Small businesses need more support with artificial intelligence if UK economy is to truly benefit [REPORT]

Small businesses need more support with artificial intelligence if UK economy is to truly benefit [REPORT]

Posted: Wed 28th Feb 2024

More than half (57%) of the UK's small and medium-sized business (SMBs) are naturally exploring artificial intelligence (AI) to run their business, but there's an emerging skills and confidence gap that the industry must address if founders are to truly benefit from adoption of the technology, a new Enterprise Nation report has found.

Natural fit for business: What UK entrepreneurs really think about artificial intelligence found that around 60% of businesses said they were 'excited' to use AI to save time, with one in five saying they were using it to support improvements to marketing campaigns.

But skills and confidence also play pivotal roles in how tech transforms businesses, and both were found to be low surrounding AI in the report.

The report also found that confidence varies dramatically between male and female-led businesses on every scale from 'not at all confident' to 'totally confident'. The survey showed just over a quarter (26%) of male-led firms said they were 'totally confident' in using AI for their business, yet only one in ten (9%) female respondents felt the same.

Female-led firms were twice as likely (21% vs 11% male-led companies) to say that a lack of understanding was holding back their adoption of AI, but it also worth noting that a greater proportion of women actively wanted training and skills development (69% vs 62%), demonstrations (58% vs 48%), and regulation to make AI safer (52% vs 36%) compared to men. The responses suggest female entrepreneurs can see AI's potential, but want to explore it in a more considered way.

The report follows the launch of a new generation Tech Hub, which is a universal one-stop-shop solution for the UK's 5.6m SMBs, and will be discussed at an event today in London hosted by Google and addressed by the minister for technology Saqib Bhatti MP.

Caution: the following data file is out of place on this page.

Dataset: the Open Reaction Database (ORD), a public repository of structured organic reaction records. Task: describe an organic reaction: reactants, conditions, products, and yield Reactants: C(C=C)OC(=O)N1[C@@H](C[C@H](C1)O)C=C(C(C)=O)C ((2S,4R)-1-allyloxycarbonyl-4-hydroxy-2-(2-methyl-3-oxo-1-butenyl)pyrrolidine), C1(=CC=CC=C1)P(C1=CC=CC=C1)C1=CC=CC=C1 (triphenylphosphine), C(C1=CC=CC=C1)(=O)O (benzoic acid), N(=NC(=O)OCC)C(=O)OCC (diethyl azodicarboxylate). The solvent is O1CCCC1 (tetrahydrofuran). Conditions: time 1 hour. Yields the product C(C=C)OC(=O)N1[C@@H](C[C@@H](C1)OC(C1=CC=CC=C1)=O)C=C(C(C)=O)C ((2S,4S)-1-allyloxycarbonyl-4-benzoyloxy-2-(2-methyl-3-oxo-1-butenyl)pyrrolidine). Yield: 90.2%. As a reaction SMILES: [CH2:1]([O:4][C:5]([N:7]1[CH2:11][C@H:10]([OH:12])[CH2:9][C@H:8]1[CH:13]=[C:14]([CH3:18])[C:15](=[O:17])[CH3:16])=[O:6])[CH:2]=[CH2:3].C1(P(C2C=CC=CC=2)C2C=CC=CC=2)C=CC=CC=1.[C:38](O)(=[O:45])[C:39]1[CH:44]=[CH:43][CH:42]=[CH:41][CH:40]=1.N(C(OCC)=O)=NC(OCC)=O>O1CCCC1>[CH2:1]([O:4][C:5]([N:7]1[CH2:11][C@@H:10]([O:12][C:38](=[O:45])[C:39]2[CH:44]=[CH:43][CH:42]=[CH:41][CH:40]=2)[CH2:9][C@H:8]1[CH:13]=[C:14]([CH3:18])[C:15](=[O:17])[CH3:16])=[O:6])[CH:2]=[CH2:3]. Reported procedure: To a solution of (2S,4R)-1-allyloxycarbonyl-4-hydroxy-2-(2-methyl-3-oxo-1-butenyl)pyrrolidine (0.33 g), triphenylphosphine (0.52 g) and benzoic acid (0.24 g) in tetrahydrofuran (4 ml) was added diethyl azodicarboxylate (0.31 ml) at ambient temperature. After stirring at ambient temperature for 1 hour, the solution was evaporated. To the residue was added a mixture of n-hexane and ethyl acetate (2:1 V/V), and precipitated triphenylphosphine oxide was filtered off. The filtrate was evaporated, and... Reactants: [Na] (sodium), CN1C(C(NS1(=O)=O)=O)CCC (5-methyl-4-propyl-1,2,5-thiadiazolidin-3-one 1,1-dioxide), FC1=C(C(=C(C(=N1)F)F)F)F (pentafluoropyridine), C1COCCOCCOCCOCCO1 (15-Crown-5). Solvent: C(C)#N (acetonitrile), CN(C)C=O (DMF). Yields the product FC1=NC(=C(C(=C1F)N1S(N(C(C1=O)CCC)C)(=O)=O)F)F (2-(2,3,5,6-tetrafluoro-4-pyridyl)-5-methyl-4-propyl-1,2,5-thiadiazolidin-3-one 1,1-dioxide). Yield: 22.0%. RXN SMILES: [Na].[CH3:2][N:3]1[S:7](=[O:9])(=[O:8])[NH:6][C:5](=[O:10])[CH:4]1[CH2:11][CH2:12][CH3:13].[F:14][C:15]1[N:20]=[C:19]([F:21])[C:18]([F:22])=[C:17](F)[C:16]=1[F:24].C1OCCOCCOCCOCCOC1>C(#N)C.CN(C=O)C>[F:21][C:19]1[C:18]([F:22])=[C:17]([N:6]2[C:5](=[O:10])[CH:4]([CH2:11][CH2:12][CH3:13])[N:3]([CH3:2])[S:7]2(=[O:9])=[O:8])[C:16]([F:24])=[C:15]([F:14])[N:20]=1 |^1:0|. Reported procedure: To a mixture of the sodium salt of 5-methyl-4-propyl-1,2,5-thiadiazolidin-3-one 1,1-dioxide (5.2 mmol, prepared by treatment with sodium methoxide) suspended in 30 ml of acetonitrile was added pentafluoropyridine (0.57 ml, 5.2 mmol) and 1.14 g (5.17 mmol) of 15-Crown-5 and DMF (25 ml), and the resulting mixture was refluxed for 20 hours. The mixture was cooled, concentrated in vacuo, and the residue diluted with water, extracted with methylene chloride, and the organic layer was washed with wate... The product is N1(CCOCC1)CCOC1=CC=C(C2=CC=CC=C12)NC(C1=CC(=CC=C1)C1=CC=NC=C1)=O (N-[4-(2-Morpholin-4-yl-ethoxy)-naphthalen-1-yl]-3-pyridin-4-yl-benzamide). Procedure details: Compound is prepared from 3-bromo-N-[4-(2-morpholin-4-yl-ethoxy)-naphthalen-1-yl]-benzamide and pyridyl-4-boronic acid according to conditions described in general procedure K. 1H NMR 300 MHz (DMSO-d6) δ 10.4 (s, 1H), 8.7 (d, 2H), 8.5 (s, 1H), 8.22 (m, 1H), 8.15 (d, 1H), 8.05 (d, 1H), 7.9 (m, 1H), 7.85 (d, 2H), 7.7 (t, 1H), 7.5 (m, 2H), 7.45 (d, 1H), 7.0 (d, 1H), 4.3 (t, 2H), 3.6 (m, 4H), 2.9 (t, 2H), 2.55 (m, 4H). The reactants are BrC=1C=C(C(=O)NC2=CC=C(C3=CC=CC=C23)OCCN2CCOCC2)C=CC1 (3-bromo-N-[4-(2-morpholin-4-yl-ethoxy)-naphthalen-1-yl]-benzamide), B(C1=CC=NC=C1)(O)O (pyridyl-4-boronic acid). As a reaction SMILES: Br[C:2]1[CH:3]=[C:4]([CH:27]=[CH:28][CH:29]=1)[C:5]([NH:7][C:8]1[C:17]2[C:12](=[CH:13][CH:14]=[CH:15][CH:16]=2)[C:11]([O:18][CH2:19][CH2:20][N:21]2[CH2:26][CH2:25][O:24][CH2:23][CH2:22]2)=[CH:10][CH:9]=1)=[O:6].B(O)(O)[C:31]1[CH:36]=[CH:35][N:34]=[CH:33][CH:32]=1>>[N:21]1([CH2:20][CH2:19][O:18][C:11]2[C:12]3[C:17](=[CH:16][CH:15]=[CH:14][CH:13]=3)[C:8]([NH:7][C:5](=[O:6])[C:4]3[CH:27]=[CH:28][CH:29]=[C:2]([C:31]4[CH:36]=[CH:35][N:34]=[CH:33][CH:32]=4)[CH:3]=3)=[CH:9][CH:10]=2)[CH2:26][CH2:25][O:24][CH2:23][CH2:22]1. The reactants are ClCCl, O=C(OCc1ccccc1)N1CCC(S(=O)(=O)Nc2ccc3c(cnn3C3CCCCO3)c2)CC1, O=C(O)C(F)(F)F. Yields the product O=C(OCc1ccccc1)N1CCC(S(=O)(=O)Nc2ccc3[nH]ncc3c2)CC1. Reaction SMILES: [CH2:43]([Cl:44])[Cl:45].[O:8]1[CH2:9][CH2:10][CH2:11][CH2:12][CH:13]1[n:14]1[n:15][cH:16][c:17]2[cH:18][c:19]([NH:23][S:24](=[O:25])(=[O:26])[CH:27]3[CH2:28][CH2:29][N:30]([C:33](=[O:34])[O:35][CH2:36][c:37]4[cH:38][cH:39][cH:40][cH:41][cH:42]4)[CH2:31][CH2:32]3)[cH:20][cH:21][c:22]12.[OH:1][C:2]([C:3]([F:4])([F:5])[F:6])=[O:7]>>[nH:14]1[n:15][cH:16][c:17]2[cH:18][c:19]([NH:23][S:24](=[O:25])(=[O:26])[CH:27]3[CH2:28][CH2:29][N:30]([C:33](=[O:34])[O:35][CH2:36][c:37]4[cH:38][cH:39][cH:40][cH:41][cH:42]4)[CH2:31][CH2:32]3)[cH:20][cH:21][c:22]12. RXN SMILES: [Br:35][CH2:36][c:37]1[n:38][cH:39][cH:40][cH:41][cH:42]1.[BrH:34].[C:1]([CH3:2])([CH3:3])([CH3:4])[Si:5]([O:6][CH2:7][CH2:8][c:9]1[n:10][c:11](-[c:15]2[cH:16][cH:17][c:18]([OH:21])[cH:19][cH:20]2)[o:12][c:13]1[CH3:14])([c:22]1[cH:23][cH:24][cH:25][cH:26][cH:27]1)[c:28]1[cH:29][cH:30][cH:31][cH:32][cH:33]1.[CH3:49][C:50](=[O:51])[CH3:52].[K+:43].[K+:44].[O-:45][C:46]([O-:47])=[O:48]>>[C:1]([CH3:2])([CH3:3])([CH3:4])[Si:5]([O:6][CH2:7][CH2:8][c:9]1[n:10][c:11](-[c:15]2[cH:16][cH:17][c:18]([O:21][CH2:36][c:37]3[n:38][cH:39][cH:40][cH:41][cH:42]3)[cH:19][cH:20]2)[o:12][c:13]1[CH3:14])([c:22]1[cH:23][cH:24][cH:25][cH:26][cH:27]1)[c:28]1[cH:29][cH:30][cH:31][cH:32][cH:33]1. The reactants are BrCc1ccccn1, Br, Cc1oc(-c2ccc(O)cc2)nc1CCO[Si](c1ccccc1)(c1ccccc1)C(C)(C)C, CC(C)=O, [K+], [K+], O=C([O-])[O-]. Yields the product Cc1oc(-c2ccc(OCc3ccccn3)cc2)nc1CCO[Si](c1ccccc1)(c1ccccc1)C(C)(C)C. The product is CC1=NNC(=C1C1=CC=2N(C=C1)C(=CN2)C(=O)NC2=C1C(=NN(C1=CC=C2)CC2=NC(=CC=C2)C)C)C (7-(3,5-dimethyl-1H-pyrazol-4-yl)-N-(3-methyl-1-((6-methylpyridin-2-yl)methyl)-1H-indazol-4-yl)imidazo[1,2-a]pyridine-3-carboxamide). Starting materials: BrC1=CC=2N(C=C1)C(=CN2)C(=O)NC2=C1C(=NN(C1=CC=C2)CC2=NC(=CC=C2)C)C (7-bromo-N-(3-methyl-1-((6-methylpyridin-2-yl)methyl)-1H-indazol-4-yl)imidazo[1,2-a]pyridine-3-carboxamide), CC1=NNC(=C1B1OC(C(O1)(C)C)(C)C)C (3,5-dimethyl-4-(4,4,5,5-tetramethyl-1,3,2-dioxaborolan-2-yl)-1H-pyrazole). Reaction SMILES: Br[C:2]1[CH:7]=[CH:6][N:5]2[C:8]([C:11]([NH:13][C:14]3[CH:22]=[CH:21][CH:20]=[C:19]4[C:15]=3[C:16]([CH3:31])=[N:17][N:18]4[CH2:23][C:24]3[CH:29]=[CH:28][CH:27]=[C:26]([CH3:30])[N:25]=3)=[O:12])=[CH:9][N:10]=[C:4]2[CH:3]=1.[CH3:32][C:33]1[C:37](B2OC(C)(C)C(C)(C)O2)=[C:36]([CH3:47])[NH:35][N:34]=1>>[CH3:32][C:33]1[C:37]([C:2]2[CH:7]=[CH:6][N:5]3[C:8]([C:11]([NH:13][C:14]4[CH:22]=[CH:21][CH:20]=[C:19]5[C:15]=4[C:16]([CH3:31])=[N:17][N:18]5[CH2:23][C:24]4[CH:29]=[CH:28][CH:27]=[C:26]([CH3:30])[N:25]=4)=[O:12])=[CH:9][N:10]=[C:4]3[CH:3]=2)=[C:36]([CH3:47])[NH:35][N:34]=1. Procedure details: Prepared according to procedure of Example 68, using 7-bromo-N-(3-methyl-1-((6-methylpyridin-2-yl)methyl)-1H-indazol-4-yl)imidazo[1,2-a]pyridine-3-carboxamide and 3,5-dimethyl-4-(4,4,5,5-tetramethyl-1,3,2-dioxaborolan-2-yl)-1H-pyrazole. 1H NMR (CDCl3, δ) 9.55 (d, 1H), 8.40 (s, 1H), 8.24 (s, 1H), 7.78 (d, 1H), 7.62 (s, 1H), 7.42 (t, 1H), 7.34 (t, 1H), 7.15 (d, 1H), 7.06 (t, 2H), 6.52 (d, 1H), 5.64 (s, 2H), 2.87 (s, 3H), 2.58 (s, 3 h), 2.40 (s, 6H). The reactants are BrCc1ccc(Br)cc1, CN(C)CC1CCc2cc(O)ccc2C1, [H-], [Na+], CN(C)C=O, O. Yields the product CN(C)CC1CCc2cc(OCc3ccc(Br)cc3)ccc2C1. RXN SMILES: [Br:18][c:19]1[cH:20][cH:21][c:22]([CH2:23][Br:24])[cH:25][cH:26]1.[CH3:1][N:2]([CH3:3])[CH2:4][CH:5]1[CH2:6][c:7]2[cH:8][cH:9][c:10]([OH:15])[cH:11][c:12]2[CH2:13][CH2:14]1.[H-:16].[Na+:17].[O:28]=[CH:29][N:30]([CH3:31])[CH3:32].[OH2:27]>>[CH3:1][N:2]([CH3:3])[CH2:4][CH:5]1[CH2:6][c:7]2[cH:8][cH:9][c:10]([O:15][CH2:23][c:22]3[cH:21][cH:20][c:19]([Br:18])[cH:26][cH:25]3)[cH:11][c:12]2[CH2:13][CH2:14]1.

Enterprise Nation's Tech Hub is supported by market leading technology companies Sage, Google, Vodafone UK, Dell, Square and Cisco.

Saqib Bhatti said:

"AI is a transformational technology, and with over half of small and medium businesses across the country already using it, it’s clear we're well on our way to a new digital era.

"We are investing £3.8bn in skills in England by 2025, ensuring businesses of every scale have the talent to leverage AI's full potential.

"And through initiatives like our AI Opportunity Forum, we are equipping entrepreneurs with the skills, confidence, and resources they need to fully utilise AI, helping to deliver stronger growth and better jobs across the country."

Katie O'Donovan, director of government affairs and public policy at Google, said:

"It's brilliant to see that so many of the UK’s small business owners are excited to explore how AI could help them transform their businesses.

"To support entrepreneurs who are unsure of where to start with this incredible technology, we launched our new AI-focused training series the 'New Fundamentals' which equips people and business owners with the skills needed to boost their businesses and unlock growth.

"The pace of AI innovation means digital skills training is more important now than ever, and we’re excited to be working with Enterprise Nation to enable business owners to harness the benefits of AI."

Aine Rogers, managing director of small and medium enterprise at Cisco UK and Ireland said:

"AI will soon be pervasive amongst businesses of every size. Tech Hub's latest research clearly demonstrates the appetite of SMBs, the backbone of the UK economy, to embrace its multiple benefits.

However, to bridge the current skills and confidence gap to meet business owners' AI ambitions, the government and industry must work together to deliver critical investment, innovation, and education. Cisco is proud to play its part in empowering organisations to unlock the value of AI through its technologies and learning opportunities, delivering simple, seamless, and secure work experiences."

Emma Jones CBE, founder and CEO of Enterprise Nation, said:

"Entrepreneurs are fuelled by disruption, and the UK’s community of start-ups, and micro and SMBs are no exception. Following the Covid-19 pandemic, a turbulent global economy, and an uncertain political context, the UK’s SMB community would be forgiven for sticking with what they know.

"But this is not the case. They are powering through these tough times, and they are excited to use new technology like AI to open opportunities - and on a very pragmatic level – to unlock time.